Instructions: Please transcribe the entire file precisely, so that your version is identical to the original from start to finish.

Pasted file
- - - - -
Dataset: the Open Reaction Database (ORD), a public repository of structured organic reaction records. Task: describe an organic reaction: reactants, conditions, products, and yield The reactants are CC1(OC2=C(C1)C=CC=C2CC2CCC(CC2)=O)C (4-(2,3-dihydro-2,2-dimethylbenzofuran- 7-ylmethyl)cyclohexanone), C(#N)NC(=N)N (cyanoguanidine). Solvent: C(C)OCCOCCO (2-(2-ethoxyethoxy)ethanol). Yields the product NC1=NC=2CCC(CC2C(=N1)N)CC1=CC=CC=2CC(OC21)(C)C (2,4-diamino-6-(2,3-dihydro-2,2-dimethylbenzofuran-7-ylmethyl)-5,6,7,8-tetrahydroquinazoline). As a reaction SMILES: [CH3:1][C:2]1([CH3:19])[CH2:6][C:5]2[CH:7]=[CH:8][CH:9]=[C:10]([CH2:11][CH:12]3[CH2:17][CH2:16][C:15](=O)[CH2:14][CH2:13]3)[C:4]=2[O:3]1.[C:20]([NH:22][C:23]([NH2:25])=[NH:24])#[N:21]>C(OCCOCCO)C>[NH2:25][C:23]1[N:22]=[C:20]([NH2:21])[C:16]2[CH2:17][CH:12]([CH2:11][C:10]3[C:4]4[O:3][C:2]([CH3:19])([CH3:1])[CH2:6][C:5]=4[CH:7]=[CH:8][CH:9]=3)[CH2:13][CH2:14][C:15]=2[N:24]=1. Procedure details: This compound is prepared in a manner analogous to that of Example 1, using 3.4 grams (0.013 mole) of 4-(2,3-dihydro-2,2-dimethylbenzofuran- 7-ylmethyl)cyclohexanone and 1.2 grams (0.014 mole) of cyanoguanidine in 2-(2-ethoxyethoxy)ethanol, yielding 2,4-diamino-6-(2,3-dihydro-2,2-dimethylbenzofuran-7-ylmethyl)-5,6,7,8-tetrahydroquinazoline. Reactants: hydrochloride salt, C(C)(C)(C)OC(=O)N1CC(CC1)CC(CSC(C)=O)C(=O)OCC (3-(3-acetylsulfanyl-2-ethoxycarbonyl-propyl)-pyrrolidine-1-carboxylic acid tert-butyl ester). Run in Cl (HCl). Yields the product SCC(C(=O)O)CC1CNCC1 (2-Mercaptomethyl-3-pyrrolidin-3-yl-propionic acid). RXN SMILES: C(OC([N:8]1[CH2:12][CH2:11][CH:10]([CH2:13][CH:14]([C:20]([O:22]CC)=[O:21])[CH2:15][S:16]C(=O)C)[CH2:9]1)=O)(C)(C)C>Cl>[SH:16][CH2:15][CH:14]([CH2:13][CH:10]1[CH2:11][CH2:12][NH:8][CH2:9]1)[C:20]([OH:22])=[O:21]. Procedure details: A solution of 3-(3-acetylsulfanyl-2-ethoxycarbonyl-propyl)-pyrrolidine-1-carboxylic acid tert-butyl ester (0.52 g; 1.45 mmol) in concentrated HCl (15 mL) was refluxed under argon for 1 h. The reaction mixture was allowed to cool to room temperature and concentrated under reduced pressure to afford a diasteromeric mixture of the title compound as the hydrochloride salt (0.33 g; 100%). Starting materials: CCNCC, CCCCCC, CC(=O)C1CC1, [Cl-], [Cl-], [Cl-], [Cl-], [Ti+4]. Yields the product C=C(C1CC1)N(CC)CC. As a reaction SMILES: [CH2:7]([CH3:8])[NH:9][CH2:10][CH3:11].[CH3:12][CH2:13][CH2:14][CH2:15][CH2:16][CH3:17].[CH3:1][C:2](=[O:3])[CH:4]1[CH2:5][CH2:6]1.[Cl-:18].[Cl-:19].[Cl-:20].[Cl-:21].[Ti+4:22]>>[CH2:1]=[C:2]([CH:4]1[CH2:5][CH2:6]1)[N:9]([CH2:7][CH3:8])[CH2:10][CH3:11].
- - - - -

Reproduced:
Dataset: the Open Reaction Database (ORD), a public repository of structured organic reaction records. Task: describe an organic reaction: reactants, conditions, products, and yield The reactants are CC1(OC2=C(C1)C=CC=C2CC2CCC(CC2)=O)C (4-(2,3-dihydro-2,2-dimethylbenzofuran- 7-ylmethyl)cyclohexanone), C(#N)NC(=N)N (cyanoguanidine). Solvent: C(C)OCCOCCO (2-(2-ethoxyethoxy)ethanol). Yields the product NC1=NC=2CCC(CC2C(=N1)N)CC1=CC=CC=2CC(OC21)(C)C (2,4-diamino-6-(2,3-dihydro-2,2-dimethylbenzofuran-7-ylmethyl)-5,6,7,8-tetrahydroquinazoline). As a reaction SMILES: [CH3:1][C:2]1([CH3:19])[CH2:6][C:5]2[CH:7]=[CH:8][CH:9]=[C:10]([CH2:11][CH:12]3[CH2:17][CH2:16][C:15](=O)[CH2:14][CH2:13]3)[C:4]=2[O:3]1.[C:20]([NH:22][C:23]([NH2:25])=[NH:24])#[N:21]>C(OCCOCCO)C>[NH2:25][C:23]1[N:22]=[C:20]([NH2:21])[C:16]2[CH2:17][CH:12]([CH2:11][C:10]3[C:4]4[O:3][C:2]([CH3:19])([CH3:1])[CH2:6][C:5]=4[CH:7]=[CH:8][CH:9]=3)[CH2:13][CH2:14][C:15]=2[N:24]=1. Procedure details: This compound is prepared in a manner analogous to that of Example 1, using 3.4 grams (0.013 mole) of 4-(2,3-dihydro-2,2-dimethylbenzofuran- 7-ylmethyl)cyclohexanone and 1.2 grams (0.014 mole) of cyanoguanidine in 2-(2-ethoxyethoxy)ethanol, yielding 2,4-diamino-6-(2,3-dihydro-2,2-dimethylbenzofuran-7-ylmethyl)-5,6,7,8-tetrahydroquinazoline. Reactants: hydrochloride salt, C(C)(C)(C)OC(=O)N1CC(CC1)CC(CSC(C)=O)C(=O)OCC (3-(3-acetylsulfanyl-2-ethoxycarbonyl-propyl)-pyrrolidine-1-carboxylic acid tert-butyl ester). Run in Cl (HCl). Yields the product SCC(C(=O)O)CC1CNCC1 (2-Mercaptomethyl-3-pyrrolidin-3-yl-propionic acid). RXN SMILES: C(OC([N:8]1[CH2:12][CH2:11][CH:10]([CH2:13][CH:14]([C:20]([O:22]CC)=[O:21])[CH2:15][S:16]C(=O)C)[CH2:9]1)=O)(C)(C)C>Cl>[SH:16][CH2:15][CH:14]([CH2:13][CH:10]1[CH2:11][CH2:12][NH:8][CH2:9]1)[C:20]([OH:22])=[O:21]. Procedure details: A solution of 3-(3-acetylsulfanyl-2-ethoxycarbonyl-propyl)-pyrrolidine-1-carboxylic acid tert-butyl ester (0.52 g; 1.45 mmol) in concentrated HCl (15 mL) was refluxed under argon for 1 h. The reaction mixture was allowed to cool to room temperature and concentrated under reduced pressure to afford a diasteromeric mixture of the title compound as the hydrochloride salt (0.33 g; 100%). Starting materials: CCNCC, CCCCCC, CC(=O)C1CC1, [Cl-], [Cl-], [Cl-], [Cl-], [Ti+4]. Yields the product C=C(C1CC1)N(CC)CC. As a reaction SMILES: [CH2:7]([CH3:8])[NH:9][CH2:10][CH3:11].[CH3:12][CH2:13][CH2:14][CH2:15][CH2:16][CH3:17].[CH3:1][C:2](=[O:3])[CH:4]1[CH2:5][CH2:6]1.[Cl-:18].[Cl-:19].[Cl-:20].[Cl-:21].[Ti+4:22]>>[CH2:1]=[C:2]([CH:4]1[CH2:5][CH2:6]1)[N:9]([CH2:7][CH3:8])[CH2:10][CH3:11].